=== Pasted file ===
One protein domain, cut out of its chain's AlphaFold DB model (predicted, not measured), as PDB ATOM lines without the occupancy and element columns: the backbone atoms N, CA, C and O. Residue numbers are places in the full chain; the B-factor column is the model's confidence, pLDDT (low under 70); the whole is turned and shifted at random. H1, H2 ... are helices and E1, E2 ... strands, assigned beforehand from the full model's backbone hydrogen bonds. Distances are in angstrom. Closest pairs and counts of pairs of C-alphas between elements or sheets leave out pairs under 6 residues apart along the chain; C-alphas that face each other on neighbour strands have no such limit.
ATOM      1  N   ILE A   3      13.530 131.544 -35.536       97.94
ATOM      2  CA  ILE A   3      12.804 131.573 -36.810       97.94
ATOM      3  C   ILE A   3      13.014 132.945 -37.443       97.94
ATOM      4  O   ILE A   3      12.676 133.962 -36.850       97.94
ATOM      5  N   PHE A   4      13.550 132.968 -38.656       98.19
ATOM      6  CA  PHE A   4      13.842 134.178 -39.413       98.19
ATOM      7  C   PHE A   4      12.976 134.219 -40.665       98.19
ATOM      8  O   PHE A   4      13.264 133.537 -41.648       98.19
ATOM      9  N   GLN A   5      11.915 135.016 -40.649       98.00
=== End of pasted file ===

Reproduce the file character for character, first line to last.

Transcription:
One protein domain, cut out of its chain's AlphaFold DB model (predicted, not measured), as PDB ATOM lines without the occupancy and element columns: the backbone atoms N, CA, C and O. Residue numbers are places in the full chain; the B-factor column is the model's confidence, pLDDT (low under 70); the whole is turned and shifted at random. H1, H2 ... are helices and E1, E2 ... strands, assigned beforehand from the full model's backbone hydrogen bonds. Distances are in angstrom. Closest pairs and counts of pairs of C-alphas between elements or sheets leave out pairs under 6 residues apart along the chain; C-alphas that face each other on neighbour strands have no such limit.
ATOM      1  N   ILE A   3      13.530 131.544 -35.536       97.94
ATOM      2  CA  ILE A   3      12.804 131.573 -36.810       97.94
ATOM      3  C   ILE A   3      13.014 132.945 -37.443       97.94
ATOM      4  O   ILE A   3      12.676 133.962 -36.850       97.94
ATOM      5  N   PHE A   4      13.550 132.968 -38.656       98.19
ATOM      6  CA  PHE A   4      13.842 134.178 -39.413       98.19
ATOM      7  C   PHE A   4      12.976 134.219 -40.665       98.19
ATOM      8  O   PHE A   4      13.264 133.537 -41.648       98.19
ATOM      9  N   GLN A   5      11.915 135.016 -40.649       98.00